Willis is the Hollywood star but isn’t doing any wholesome acting here. It’s more about the facial expressions than anything else. There’s not a lot of dialogue streaming through him, suggesting he’s more of an accessory to the story than its most memorable member. Aside from the decisions he makes, there’s nothing to give us any aspirations to his character, leading me to believe a lesser actor would have sufficed for the role in question. Monica Bellucci plays the doctor who refuses to leave her patients and the effort is there but the product is not. She’s incredibly blase and the script does nothing to draw my attention to anything she’s involved with, including the attempt at a budding romance between her and Willis’ Lieutenant Waters, a romance that seems doomed from the start and all too predictable.
The action isn’t as prevalent as you would expect from a war film but what is given to us is admirable. The film lends itself to a slower pace to establish the darker aspects of warfare and genocide, aspects that are much harder to paint in a film than in a novel but succeed at a high rate here.
Despite the unripe fruit of our two leading stars, the rest of the supporting cast is solid at pushing Fuqua’s arguments forward and developing the film’s apathy and emotional platforms.
Once again, if you’re new to my blog, I’ve always ranked movies on a scale of 0-100 (I don’t know why, I just always have). Here’s the grading scale.
80-89 It was a pretty good movie and definitely one worth seeing, but it doesn’t quite scratch my top ten percentile. (Edge of Tomorrow, The Amazing Spider-Man 2, Young Guns, Cloudy with a Chance of Meatballs 2, Spider-Man 3)
50-59 This movie isn’t intolerable but it’s not blowing my mind either. I’m trying really hard to get some sort of enjoyment out of this. (The Starving Games, You’re Next, Thor, Full Metal Jacket, Alien Resurrection)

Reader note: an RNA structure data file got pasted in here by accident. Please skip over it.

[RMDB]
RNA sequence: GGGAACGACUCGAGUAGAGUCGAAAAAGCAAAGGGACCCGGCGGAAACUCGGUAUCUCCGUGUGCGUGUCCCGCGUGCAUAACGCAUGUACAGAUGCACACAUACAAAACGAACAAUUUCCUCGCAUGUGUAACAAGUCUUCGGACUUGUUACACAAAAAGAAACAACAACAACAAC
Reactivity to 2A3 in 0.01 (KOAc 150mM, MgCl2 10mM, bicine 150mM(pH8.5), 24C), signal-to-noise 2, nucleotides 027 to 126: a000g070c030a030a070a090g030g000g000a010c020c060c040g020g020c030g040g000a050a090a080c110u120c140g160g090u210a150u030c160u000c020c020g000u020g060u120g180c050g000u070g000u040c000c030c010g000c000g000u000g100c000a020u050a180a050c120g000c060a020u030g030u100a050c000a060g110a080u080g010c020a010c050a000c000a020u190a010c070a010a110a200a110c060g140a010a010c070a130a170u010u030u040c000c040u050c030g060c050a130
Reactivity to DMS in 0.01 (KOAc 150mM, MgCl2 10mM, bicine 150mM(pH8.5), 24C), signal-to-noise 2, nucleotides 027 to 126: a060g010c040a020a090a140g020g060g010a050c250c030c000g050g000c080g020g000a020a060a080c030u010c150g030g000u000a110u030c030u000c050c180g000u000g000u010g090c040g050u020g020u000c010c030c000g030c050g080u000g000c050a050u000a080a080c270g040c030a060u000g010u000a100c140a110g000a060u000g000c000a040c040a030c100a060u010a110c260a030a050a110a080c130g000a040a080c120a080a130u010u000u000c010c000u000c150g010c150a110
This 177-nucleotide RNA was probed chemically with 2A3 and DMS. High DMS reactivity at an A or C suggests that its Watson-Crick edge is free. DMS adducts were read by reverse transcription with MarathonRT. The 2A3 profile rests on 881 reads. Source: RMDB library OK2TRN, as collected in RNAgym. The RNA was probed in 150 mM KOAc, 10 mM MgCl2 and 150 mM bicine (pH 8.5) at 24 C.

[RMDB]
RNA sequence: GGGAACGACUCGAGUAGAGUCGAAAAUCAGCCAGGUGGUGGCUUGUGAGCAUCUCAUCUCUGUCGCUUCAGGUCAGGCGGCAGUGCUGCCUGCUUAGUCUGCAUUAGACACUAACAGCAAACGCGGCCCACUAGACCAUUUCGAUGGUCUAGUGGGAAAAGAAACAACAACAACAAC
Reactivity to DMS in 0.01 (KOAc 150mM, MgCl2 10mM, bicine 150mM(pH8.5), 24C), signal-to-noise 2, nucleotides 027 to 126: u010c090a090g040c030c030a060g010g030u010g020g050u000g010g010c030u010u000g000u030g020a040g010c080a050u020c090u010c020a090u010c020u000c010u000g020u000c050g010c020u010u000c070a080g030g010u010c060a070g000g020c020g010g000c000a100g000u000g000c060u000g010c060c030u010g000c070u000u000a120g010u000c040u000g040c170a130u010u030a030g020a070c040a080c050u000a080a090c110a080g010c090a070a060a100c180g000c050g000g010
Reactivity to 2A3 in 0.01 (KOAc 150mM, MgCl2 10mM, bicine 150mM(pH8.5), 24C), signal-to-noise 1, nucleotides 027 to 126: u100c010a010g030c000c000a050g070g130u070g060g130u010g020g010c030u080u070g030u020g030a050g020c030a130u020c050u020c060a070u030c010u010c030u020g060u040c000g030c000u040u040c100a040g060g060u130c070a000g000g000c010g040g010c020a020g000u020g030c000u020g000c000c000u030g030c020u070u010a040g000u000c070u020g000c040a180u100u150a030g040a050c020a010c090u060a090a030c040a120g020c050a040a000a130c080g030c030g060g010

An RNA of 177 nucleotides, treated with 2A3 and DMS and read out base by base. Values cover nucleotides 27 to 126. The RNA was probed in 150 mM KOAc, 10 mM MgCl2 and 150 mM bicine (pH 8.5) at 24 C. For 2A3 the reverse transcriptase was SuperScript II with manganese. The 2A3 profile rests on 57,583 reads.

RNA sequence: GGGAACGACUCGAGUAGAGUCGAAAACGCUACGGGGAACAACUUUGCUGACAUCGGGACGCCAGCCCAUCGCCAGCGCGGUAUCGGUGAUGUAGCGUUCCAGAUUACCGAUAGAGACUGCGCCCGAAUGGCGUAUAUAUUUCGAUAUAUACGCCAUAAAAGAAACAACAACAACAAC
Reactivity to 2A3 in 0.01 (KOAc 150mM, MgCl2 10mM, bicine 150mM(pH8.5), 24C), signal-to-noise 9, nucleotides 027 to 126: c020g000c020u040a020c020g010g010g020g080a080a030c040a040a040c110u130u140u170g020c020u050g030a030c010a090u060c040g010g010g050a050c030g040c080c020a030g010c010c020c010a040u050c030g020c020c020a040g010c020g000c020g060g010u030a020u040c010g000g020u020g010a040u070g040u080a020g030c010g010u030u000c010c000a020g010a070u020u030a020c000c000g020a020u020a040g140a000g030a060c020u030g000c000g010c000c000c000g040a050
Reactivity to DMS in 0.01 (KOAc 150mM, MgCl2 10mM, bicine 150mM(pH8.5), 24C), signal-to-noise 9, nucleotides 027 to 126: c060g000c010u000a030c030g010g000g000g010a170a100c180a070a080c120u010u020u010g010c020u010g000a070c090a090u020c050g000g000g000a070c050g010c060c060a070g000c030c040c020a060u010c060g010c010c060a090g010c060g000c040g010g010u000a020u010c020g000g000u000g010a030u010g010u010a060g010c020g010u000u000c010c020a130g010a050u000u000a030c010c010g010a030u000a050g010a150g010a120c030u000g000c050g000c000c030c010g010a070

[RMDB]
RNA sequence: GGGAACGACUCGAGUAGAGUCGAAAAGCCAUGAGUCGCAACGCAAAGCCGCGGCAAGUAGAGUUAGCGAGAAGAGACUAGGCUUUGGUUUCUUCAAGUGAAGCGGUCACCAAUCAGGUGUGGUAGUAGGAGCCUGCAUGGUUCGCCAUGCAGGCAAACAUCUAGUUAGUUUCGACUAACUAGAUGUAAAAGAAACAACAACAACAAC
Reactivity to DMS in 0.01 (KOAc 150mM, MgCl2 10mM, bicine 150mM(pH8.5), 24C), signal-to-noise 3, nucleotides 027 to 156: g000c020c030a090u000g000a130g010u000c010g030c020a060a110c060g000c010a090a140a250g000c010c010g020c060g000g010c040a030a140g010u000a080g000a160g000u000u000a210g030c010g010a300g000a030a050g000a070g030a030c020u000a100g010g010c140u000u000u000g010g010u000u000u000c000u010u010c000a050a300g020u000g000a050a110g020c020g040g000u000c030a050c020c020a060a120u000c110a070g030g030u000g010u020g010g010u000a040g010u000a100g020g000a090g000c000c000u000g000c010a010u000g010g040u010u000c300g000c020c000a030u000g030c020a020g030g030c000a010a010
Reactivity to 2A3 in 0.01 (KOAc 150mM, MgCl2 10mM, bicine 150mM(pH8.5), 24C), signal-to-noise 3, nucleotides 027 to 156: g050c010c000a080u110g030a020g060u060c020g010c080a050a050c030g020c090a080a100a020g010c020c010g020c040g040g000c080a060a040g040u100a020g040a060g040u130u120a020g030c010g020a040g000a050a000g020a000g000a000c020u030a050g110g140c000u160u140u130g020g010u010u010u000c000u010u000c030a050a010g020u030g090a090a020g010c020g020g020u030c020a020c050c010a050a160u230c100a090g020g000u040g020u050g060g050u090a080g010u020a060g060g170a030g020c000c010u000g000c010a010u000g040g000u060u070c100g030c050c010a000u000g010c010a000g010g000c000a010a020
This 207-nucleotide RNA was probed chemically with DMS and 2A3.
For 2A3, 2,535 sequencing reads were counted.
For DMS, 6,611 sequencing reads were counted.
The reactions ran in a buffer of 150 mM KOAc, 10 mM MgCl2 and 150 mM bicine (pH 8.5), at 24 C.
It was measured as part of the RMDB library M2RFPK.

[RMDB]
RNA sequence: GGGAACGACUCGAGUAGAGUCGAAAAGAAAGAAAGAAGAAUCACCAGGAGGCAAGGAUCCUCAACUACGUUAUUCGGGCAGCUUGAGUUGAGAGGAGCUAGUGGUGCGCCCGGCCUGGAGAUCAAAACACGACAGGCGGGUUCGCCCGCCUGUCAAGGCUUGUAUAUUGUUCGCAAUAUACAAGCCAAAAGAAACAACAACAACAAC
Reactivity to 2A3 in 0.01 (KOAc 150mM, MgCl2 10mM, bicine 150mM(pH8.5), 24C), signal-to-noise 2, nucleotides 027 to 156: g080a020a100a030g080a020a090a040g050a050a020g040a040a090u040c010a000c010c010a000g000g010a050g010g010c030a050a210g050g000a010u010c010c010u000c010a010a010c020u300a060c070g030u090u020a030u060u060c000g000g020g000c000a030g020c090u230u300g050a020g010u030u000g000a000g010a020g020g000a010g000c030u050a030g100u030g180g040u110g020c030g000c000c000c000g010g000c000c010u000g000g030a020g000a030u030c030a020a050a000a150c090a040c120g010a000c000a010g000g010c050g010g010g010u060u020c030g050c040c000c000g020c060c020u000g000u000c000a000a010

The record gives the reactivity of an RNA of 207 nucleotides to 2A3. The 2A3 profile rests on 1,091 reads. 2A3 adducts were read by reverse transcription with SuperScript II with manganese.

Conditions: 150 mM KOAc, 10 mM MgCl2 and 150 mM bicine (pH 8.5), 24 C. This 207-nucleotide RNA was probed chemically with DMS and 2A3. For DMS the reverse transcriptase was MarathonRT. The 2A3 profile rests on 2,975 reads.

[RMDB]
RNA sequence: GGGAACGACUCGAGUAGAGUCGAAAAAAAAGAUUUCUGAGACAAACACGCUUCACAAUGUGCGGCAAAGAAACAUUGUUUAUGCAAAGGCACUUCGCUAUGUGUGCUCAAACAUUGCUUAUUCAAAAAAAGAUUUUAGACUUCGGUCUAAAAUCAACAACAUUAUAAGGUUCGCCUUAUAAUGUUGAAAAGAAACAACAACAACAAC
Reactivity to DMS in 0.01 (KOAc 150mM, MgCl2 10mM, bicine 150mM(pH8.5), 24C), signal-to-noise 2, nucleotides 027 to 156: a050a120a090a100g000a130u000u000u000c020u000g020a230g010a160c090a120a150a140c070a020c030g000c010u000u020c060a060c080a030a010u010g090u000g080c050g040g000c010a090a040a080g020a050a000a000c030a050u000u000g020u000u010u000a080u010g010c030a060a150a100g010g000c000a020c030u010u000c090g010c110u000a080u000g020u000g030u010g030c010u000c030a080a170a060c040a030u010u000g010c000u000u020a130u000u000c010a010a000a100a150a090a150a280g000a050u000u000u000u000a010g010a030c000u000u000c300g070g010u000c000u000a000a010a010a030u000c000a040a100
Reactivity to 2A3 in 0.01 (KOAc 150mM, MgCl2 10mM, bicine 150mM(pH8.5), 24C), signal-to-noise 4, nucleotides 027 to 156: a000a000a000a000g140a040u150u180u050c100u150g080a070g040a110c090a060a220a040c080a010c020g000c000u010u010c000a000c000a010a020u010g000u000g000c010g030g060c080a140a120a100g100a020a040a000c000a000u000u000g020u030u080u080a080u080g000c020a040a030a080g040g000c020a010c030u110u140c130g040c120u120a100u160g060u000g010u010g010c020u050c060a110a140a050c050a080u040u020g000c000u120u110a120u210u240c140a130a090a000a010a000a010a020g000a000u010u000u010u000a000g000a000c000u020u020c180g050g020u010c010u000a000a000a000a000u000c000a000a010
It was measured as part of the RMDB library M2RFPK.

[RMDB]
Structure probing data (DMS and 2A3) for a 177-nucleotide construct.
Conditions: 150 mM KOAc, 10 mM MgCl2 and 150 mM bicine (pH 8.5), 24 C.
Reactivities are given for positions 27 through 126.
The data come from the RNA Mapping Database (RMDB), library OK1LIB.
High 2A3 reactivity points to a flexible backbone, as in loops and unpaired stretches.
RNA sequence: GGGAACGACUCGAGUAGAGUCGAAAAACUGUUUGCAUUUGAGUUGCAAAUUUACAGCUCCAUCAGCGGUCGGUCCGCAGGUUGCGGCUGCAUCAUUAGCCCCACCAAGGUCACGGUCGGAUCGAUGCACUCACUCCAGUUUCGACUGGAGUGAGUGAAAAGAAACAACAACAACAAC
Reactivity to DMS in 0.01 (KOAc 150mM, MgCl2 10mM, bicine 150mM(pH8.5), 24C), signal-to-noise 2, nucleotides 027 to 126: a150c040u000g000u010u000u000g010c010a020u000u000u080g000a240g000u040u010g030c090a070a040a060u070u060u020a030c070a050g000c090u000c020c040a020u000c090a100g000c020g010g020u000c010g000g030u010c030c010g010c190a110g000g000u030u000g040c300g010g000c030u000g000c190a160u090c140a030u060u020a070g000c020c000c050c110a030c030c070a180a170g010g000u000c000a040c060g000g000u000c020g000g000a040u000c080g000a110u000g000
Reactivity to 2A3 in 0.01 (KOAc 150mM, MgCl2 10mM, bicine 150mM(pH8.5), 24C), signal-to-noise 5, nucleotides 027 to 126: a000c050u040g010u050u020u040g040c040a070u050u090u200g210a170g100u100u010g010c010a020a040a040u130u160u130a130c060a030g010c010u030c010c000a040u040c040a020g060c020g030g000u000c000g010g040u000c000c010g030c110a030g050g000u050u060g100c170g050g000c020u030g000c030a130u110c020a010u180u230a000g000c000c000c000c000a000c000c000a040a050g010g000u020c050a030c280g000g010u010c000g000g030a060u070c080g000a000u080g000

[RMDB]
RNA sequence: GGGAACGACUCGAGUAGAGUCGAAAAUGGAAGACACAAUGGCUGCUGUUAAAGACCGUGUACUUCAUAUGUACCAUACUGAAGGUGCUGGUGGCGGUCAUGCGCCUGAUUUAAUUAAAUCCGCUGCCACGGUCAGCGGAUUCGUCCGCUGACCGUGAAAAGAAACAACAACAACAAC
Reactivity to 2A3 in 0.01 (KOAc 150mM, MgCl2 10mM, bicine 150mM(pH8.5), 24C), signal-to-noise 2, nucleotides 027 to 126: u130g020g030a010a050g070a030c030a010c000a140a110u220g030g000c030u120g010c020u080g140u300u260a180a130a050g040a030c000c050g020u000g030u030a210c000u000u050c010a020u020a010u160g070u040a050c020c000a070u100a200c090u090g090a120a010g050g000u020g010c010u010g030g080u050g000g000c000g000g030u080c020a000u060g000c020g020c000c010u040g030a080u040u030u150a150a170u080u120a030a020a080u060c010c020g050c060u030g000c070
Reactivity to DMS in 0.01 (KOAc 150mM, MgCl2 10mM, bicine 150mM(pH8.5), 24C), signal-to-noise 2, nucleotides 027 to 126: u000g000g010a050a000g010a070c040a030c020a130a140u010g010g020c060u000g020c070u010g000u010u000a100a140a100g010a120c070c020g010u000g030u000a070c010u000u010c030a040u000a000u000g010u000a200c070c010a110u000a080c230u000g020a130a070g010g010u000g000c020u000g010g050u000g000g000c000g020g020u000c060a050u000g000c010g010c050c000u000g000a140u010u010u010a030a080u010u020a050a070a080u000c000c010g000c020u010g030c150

40-49 This movie is just mediocre. It’s not doing anything other than the bare minimal, so morbidly boring that sometimes I’m actually angry I watched this. (Billy Madison, A Haunted House, 300: Rise of an Empire, Cowboys and Aliens, Serendipity)
30-39 Definitely worse than mediocre, the 30′s ironically define the 1930′s, full of depression, lack of accomplishments, poverty and just so dumb. (Stonados, Redemption, Pride and Prejudice, The Contract)
0-19 Watching this movie resulted in one or more of the following: seizure, loss of brain cells, falling asleep/unconsciousness, feel you wasted your time/day, accomplished nothing for you, left the movie knowing less about it then you did going into it, constantly asking yourself why you came to see this movie, or near-death experience. In short, staring at a wall was just as entertaining as watching this movie. This movie deserved a sticker or a label that said, “WARNING: EXTREME AMOUNT OF SUCKAGE.” (A Haunted House 2, Open Grave, Alien 3, Dark Fury, Midnight Cowboy)
My score for Tears of the Sun: 83.
Fuqua’s history spiel has its touching moments, hardcore realism, and military camaraderie illustrated to a high degree. Fuqua’s film approaches the division of feature film and documentary as close as he can without crossing it, drawing us a war-torn country scenario and stirring questions along the way. Where Tears of the Sun struggles is in the writing of its leads, which took a back seat to everything else this film had to offer.